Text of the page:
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Einstein, Hilbert and Equations of Gravitation

V.A. Petrov
Institute for High Energy Physics, 142200, Protvino, Russia

The history of the equations of gravitational field is of particular interest because they are
related to two famous names: Albert Einstein and David Hilbert, and because the circumstances of
their invention bear sometimes almost detective character.
One of the early references is the book Einstein, Hilbert and the Theory of Gravitation by a
renowned historian of science J. Mehra [1], where the great role of Hilbert was showed very clear.
Such view was strengthened in 1978 when the correspondence between Einstein and Hilbert was
published, from which followed that Hilbert informed Einstein on the gravitational field equations
in a letter before his formal publication [2].
The opinion, shared by many physicists, was that it was Hilbert who possessed an undoubtful
priority [3].
However, in 1997 a new sensation shaked just established opinion: the authors of a short
article in Science [4] argued on the basis of the first proofs of the Hilbert paper on the gravita-
tional equations, digged up from the Hilbert archive, that Hilbert had no correct, generally
covariant equation before Einstein. Moreover, the authors of [4] transparently alluded that
Hilbert borrowed some decisive formulae from Einstein! And even that Hilbert tried to hide such
an appropriation with help of deliberately wrong dating of his article.
Such an accusation would seriously undermine the image of David Hilbert from the ethical side,
and was in a sharp contrast to all what was known about his personality.
On the other hand the very personality of Einstein is by no means irreproachable. Take, for
instance, the case of the relativity theory. So, counter-reaction to paper [4] followed.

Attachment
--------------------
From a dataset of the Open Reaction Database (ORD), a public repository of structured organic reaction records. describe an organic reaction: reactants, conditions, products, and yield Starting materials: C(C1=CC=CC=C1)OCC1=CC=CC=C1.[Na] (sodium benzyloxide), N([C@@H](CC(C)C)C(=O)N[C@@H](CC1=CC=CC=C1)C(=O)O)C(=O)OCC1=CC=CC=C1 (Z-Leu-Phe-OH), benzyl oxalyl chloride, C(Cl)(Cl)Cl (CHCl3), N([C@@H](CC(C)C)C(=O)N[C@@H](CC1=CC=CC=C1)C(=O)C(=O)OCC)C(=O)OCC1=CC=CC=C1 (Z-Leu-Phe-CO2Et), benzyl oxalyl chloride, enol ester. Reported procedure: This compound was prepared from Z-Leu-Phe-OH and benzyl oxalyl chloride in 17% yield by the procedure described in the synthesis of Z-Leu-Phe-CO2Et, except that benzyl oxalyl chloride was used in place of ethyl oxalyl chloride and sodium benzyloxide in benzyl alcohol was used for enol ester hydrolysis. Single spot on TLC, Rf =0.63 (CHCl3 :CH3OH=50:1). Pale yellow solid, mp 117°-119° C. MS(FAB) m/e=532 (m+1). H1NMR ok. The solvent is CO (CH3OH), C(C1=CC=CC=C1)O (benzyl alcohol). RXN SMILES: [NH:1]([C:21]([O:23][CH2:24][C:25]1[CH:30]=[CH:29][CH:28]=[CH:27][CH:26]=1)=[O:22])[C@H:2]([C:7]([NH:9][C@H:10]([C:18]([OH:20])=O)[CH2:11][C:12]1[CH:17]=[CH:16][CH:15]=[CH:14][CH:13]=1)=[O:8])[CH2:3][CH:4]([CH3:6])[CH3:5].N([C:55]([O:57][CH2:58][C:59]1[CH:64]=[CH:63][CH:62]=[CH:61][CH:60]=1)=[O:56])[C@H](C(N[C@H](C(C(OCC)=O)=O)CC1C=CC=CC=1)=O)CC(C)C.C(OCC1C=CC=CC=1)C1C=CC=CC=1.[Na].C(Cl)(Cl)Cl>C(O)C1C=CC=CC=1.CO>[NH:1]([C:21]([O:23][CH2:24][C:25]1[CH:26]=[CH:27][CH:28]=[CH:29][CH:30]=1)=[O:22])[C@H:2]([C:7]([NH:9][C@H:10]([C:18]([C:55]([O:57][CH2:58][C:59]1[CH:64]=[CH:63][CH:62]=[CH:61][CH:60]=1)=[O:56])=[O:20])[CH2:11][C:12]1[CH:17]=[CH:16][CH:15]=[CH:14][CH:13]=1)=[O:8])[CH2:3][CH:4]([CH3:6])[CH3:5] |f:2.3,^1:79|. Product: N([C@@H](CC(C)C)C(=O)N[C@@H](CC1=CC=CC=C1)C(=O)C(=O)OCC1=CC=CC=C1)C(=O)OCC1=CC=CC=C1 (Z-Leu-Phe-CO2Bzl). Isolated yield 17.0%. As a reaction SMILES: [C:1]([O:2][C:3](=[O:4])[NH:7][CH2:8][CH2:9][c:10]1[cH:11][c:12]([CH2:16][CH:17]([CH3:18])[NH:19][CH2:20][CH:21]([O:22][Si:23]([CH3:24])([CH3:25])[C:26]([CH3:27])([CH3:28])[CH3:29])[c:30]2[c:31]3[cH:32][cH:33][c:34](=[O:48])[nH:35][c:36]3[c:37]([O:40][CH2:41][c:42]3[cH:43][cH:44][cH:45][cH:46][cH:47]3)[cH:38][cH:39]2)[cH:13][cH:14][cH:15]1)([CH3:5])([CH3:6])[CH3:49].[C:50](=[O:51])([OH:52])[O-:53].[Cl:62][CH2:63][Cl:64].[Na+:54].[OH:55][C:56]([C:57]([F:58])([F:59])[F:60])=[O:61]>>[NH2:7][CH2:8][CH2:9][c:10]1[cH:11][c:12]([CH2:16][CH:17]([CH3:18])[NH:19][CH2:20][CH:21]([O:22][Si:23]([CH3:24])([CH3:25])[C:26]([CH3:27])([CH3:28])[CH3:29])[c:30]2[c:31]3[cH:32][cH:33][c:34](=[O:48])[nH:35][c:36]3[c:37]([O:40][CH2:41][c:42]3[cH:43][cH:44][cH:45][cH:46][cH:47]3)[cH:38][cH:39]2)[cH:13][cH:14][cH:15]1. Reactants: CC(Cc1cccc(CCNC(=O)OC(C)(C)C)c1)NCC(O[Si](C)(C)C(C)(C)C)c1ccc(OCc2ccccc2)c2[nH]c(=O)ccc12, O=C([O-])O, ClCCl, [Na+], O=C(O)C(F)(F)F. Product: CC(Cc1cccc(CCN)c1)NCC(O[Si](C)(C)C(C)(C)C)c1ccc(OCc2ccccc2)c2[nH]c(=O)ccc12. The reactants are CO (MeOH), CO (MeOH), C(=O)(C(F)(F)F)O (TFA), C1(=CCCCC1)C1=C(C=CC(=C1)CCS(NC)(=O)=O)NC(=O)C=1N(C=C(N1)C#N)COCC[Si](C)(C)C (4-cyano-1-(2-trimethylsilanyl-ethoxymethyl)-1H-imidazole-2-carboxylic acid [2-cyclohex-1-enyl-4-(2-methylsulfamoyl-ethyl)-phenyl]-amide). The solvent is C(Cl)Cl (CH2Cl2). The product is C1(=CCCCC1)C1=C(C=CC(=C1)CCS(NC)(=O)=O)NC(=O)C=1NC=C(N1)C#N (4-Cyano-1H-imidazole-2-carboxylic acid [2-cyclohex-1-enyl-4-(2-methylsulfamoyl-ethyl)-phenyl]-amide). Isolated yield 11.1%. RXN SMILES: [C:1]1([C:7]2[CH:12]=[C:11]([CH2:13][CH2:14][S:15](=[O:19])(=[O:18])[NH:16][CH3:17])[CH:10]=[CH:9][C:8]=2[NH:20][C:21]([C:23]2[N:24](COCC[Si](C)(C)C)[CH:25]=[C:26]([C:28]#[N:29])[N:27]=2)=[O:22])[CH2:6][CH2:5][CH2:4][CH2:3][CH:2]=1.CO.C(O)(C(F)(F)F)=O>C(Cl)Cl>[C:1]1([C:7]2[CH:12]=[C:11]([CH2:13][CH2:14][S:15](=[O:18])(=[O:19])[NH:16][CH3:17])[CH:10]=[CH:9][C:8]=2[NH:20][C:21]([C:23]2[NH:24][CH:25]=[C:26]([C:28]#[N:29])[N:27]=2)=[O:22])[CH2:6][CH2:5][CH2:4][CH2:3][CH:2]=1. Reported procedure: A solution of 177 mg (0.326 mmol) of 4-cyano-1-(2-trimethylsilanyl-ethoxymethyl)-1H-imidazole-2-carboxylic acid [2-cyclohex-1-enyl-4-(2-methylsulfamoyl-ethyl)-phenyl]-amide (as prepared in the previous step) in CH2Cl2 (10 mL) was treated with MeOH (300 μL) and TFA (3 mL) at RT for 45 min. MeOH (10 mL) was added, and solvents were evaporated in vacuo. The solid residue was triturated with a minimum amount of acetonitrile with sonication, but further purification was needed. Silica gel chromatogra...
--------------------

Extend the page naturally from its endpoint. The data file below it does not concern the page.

One of the first was the book by C.J. Bjerknes [5], well documented and with a rich bibliography,
in which the conclusions of paper [4] were contested. This was based on the correspondence between
Einstein and Hilbert and an important fact that the proofs of Hilberts paper the main evidence
of the authors of [4] against Hilbert were mutilated with some part of proofs cutted off.
This fact was mentioned for the first time, but without a due evaluation, in Ref. [6]. In book [5] it
was mentioned that F. Winterberg assumed that the explicit form of the gravitational field could be
fairly contained in the cutted off parts of the proofs. This seriously undermined the main argument
of the authors [4] against Hilbert1 .
In ref. [9] the question was considered in detail with analysis of the Hilbert and Einstein
papers.
Here I will reproduce only one simple reason we used to reject one of the main accusation of
the authors [4] against Hilbert, namely: ...knowledge of Einsteins result may have been crucial to
Hilberts introduction of the trace term into his field equations.
Thus, according to the authors of [4], Hilberts equations

gH
= 0, ()
g
1
Afterwards this consideration was published [7], and, finally, the book [8] appeared in which D. Wuensch gave a
thorough analysis of the mutilated proofs and other relevant documents with a conclusion: Hilbert knew the explicit
form of the gravitational equations, they contended in the proofs and the latter were deliberately mutilated in order
to falsify the historical truth. Note added to proof.

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where H is the sum of the gravitational and material lagrangians, g is the metric tensor with the
determinant g, are incomplete and need some ad hoc introduction of additional terms (trace
term). This discovery of the authors of paper [4] clearly demonstrates their professional incon-
sistency: they must be never tried to calculate the variational derivative (*) themselves! Otherwise
they would quickly saw that the crucial trace term is safely contained in Eq.(*).
Other mistakes of the authors of paper [4] where analysed in our paper [9].